and negligent defamation (Counts III and IV), under two separate theories.2 First, it asserts that
Redmonds has failed to state a claim as to each count. Second, it contends that the CSX e-mail
is protected by the conditional privilege and therefore cannot form the basis for a defamation,
injurious falsehood, or tortious interference claim.
Has Redmonds Stated a Claim as to Each Tort?
Redmonds contends that the CSX e-mail constitutes defamation under Maryland law. To
recover for defamation, the plaintiff must establish that: “(1) the defendant made a defamatory
statement regarding the plaintiff to a third person; (2) the statement was false; (3) the defendant
was legally at fault in making the statement; and (4) the plaintiff suffered harm thereby.” S.
The court will construe Counts III and IV as a single defamation claim, which Redmonds may prove by
establishing either negligence or actual malice. See Shapiro v. Massengill, 661 A.2d 202, 217 (Md. 1995).
Volkswagen, Inc. v. Centrix Fin’l, LLC, 357 F. Supp. 2d 837, 843 (D. Md. 2005) (quoting Holt v.
Camus, 128 F. Supp. 2d 812, 815 (D. Md. 1999)).
First, accepting the allegations in the complaint as true, the CSX e-mail clearly
constitutes a defamatory statement. The claim that Redmonds “habitually vandaliz[es] cars” is
one that “tend[s] to expose the plaintiff to public scorn, hatred, contempt, or ridicule.” Peroutka
v. Streng, 695 A.2d 1287, 1293 (Md. 1997) (defining a “defamatory communication”). Further,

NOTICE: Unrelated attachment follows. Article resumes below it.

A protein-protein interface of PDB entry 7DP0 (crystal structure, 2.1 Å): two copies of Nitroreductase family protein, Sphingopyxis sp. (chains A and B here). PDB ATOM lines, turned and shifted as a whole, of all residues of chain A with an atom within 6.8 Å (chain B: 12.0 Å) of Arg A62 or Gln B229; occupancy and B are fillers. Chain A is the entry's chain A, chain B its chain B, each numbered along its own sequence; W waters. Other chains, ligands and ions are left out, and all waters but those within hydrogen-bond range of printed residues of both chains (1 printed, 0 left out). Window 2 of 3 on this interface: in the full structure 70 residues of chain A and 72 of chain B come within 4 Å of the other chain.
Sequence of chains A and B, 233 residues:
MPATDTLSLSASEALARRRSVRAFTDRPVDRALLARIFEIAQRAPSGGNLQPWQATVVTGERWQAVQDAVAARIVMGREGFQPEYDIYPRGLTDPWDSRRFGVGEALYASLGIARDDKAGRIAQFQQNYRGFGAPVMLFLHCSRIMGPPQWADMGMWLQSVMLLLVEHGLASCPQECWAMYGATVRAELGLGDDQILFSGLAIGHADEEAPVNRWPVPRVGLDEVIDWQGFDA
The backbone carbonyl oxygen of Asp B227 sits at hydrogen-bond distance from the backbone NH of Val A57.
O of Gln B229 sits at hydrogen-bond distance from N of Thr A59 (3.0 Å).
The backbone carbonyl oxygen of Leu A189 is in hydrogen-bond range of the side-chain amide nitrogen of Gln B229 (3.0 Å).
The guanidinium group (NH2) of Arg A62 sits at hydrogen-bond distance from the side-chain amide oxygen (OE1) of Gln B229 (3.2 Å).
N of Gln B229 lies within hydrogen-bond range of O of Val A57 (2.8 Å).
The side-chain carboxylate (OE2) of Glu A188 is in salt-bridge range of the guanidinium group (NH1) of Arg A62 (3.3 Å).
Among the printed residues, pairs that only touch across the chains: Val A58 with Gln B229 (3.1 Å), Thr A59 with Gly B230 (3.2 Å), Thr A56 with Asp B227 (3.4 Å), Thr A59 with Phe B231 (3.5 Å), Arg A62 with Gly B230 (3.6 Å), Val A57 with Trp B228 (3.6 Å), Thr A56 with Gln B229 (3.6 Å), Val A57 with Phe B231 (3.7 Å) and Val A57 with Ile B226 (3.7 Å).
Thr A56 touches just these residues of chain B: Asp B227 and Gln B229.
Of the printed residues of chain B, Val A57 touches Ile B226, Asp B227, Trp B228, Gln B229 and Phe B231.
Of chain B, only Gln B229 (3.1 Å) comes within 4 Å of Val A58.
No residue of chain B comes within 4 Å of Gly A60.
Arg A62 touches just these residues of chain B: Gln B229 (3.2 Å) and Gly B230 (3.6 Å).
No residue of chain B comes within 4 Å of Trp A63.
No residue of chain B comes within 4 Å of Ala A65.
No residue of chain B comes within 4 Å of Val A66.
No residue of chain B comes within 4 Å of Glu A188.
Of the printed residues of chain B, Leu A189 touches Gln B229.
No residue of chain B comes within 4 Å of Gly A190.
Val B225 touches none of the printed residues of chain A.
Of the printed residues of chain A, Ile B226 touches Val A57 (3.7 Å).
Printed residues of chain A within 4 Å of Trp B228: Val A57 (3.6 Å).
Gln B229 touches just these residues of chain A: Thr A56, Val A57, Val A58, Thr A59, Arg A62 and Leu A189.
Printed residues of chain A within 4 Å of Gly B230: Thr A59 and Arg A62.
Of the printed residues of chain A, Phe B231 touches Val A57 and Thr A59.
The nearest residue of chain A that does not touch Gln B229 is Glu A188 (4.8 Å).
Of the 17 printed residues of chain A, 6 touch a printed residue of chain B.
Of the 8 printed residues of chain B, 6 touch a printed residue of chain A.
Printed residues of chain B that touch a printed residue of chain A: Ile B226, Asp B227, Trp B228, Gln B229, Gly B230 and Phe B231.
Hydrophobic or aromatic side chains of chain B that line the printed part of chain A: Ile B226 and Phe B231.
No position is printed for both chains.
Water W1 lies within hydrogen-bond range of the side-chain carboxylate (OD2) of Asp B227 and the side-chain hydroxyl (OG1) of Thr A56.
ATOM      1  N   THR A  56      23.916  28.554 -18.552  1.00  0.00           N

because it disparages Redmonds’ business reputation, it falls into a category of statements
traditionally considered to be defamation per se.3 See Southern Volkswagen, 357 F. Supp. 2d at
Second, Redmonds has alleged facts that plausibly establish falsity. “A ‘false’ statement
is one ‘that is not substantially correct.’” Piscatelli v. Van Smith, 35 A.3d 1140, 1147 (Md.
2012) (quoting Batson v. Shiflett, 602 A.2d 1191, 1213 (Md. 1992)). The complaint repeatedly
states that the CSX e-mail is “baseless” and “false.” (See, e.g., Compl. ¶¶ 4, 17, 29, 30, 39, 47,
52.) Further, it denies that the video recording shows the accused employee vandalizing the
vehicles, (id. ¶¶ 23, 27), and asserts that, aside from the circumstances giving rise to this case,
Redmonds “ha[s] not been involved in any extraordinary situations or otherwise encountered any
significant problems with the automobiles it is subcontracted to collect at the Jessup railyard,”
(id. ¶ 17). In other words, Redmonds directly refutes known evidence and denies any other facts
that would support an accusation of habitual vandalism. At the pleading stage, these allegations
are sufficient to establish falsity.
CSX contends that Redmonds has failed to establish falsity because the complaint asserts
“Whether an alleged defamatory statement is per se . . . is a question of law for the court.” Samuels v.
Tschechtelin, 763 A.2d 209, 244–45 (Md. 2000) (citations omitted).
only that it “can be reasonably concluded” that the CSX e-mail’s allegation of habitual
vandalism is false, rather than conclusively denying it. (Mot. Dismiss at 11 (quoting Compl. ¶